I finally got a set of Apple's AirPods. Everyone was telling me that the reason Apple's regular earbuds never stay in my ears is because of the wire. I bought fuzzy earbud covers and that helped. But with the AirPods, even with the fuzzy covers they fall out of my ear (well my right ear mostly). Now I am going to try something called 'Earhoox' which supposedly will make them stay in my ears.
There were several comments about this product on the NYCIST email group and I decided to look into it more. It seems like a really sensible solution. Some of the online reviews mentioned that the stickiness of the product was inconsistent from surface to surface. I wouldn't expect it to work perfectly on every surface and I am curious to see how it works on just a regular painted wall.
I'm test driving two home budgeting apps - You Need a Budget (YNAB) and Mint. I am leaning towards Mint because it is owned by Intuit whom I already use for other services and their mobile app has Touch ID and a pretty nice interface design. YNAB seems to have some depth in the right places and some simplicity in others.
I'm going to start writing about my explorations and curiosities around VR - the programs, games, and experience that I think are interesting and engaging.
On weekdays that I don't have something new to share, I'll default to the daily format (like today).
I had my first experience using a contemporary virtual reality setup last week. I had tried the cardboard style "insert your smartphone" things before and was not really that impressed by the experience after moving past the initial novelty. However, using the HTC Vive (which is on the same class of tools as the Oculus Rift), really got me thinking about VR. Not because I think VR can replace any human interactions or even be better. What's interesting to me is that it is immersive and it is different. I'm going to do some more playing around over the next few weeks. In the meantime, you can read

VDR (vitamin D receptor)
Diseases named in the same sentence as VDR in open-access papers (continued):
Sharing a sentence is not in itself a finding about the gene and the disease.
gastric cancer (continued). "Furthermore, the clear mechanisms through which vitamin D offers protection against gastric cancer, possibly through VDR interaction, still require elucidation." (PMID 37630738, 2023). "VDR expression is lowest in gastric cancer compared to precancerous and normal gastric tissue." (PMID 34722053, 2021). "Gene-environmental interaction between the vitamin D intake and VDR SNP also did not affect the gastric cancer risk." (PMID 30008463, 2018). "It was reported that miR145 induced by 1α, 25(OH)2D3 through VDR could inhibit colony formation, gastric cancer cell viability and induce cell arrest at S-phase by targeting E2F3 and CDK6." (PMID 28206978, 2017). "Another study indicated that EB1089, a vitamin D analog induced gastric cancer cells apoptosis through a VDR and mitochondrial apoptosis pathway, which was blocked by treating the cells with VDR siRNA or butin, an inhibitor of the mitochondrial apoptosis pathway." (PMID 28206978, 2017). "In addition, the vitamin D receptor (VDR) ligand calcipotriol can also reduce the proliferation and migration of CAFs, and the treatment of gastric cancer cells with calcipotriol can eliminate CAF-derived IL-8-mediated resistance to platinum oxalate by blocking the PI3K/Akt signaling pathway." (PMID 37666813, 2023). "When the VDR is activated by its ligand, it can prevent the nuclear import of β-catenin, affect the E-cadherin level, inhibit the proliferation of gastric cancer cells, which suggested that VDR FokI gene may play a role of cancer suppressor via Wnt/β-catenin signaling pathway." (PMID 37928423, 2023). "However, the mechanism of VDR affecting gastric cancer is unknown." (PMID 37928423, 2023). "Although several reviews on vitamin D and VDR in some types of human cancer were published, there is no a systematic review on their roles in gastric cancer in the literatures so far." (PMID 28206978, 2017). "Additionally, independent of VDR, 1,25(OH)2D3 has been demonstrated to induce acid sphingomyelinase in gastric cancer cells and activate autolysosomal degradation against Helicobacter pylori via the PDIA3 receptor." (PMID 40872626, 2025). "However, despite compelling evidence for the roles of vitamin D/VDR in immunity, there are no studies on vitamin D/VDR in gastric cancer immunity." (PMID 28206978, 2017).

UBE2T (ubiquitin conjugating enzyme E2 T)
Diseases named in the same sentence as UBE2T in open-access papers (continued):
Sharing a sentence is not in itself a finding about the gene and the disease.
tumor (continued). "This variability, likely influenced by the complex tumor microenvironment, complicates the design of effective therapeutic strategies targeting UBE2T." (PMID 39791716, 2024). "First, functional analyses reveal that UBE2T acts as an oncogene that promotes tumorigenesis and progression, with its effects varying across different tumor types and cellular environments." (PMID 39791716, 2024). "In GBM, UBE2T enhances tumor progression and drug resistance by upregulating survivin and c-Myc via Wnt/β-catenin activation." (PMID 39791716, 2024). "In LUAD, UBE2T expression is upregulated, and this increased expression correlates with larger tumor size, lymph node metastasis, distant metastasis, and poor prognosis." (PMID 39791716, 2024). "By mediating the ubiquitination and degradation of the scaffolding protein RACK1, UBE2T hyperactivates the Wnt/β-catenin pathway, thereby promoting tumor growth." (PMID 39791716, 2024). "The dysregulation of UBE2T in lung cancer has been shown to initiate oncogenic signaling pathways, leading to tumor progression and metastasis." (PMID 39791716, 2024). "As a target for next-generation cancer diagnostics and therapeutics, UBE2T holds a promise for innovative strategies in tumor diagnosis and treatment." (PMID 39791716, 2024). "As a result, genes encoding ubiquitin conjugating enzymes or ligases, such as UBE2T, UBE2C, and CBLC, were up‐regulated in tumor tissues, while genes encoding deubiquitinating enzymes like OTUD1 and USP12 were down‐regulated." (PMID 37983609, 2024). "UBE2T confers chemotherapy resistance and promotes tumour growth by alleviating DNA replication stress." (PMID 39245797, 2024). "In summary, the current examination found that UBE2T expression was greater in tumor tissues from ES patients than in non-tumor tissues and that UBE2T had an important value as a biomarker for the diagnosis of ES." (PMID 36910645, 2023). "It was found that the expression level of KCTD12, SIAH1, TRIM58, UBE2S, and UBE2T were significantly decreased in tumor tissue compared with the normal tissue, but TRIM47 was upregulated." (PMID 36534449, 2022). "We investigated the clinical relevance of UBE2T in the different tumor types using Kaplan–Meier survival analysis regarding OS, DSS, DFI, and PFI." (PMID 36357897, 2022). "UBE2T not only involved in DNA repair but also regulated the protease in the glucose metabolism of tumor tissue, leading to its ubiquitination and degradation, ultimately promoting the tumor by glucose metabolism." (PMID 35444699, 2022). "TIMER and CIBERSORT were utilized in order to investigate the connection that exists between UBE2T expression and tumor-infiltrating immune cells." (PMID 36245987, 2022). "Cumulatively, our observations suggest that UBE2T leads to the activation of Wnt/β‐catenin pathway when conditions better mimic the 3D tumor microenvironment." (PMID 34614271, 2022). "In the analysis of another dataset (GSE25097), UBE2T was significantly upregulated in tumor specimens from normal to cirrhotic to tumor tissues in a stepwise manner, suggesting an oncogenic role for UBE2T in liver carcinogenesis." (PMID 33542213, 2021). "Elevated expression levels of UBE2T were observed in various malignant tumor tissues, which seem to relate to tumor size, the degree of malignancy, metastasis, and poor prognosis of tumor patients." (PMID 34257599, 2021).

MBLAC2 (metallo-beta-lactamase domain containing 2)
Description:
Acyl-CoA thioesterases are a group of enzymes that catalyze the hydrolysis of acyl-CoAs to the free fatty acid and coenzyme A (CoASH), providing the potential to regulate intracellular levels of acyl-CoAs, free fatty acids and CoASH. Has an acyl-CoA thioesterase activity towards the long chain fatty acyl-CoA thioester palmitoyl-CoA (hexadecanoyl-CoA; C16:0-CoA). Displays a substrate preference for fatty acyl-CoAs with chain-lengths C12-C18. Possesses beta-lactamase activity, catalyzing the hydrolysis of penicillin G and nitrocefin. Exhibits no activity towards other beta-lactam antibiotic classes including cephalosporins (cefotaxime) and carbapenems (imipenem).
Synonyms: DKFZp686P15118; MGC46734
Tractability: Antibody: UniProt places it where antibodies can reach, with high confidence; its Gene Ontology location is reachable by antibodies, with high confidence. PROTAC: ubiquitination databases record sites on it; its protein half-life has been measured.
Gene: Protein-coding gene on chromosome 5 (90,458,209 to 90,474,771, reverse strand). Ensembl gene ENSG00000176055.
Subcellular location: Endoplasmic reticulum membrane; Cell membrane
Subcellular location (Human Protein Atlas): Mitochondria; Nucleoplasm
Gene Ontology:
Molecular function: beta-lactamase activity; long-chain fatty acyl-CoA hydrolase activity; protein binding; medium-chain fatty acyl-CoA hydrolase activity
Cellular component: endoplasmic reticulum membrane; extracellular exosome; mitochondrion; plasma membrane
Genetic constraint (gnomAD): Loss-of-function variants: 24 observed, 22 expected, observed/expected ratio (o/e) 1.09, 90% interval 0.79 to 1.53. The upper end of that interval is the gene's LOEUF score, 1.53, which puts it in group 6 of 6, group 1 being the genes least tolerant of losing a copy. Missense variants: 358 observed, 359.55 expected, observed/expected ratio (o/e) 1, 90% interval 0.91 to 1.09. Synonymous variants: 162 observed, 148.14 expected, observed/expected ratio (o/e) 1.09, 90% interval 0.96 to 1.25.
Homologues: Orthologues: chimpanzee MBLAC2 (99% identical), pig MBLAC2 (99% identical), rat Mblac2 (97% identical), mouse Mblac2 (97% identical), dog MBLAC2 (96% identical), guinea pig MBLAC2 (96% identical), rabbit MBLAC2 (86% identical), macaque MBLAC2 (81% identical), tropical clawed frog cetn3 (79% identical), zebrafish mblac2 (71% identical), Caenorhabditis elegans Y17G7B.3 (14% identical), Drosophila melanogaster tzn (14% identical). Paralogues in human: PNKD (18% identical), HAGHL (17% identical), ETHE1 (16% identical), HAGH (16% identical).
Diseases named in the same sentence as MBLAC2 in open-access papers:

Moving forward I am going to try to only create SVG images for things I use in web and in EE. Scaling without pixelating makes a huge difference.
Last week I saw this tweet from Keri-Lee Beasley. I favorited it and then I forwarded it to my email so I could remember to check back on it. This week (and the next couple of weeks) I am going to check them all out and see if there are any ideas that transfer across design tools (it looks like there are).
Camp is special. I loved leading outdoor trips during my undergraduate experience (COOP at Columbia University) and then working at Keewaydin Dunmore in Vermont for many years as a staffman and trip leader. In the last two weeks, I was at two separate events that I can playfully describe as ‘grown-up nerd camps.’ The first was the Apple Distinguished Educator (ADE) Academy in Houston. Teachers and leaders from across the United States gathered together to share best practices and create experiences around the Apple technologies that we find useful in schools.
The second was Global Online Academy’s Summer Institute on Bainbridge Island, WA. Steve (Blending Leadership co-author) and I facilitated a 2-day workshop within the larger program for school leaders from a variety of independent schools and organizations across the globe. We used much of our previous thinking, now iterated upon and developed further, from the book to frame the activities. This also meant that we planned to iterate and adapt based on the developing actual, real-time needs and interests of those in the room. This can be difficult from a planning perspective, and I gave Steve two new constraints that I was interested in testing at this event. First, we would not use/reuse any pre-packaged or previously used visuals. Second, we would keep the amount of visual ‘slides’ to just a few (average of less than 1 per 30 minutes of workshop time).
Below are the slides that were generated during this workshop.
The other Canvas courses I have used in support of my courses have both had instructional designers behind the scenes organizing content and making things look good. Last week I had to start designing a course from scratch. Luckily, a lot of the elements could be copied and pasted right from the html view from other pages.
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TEDxNYED: About Assessment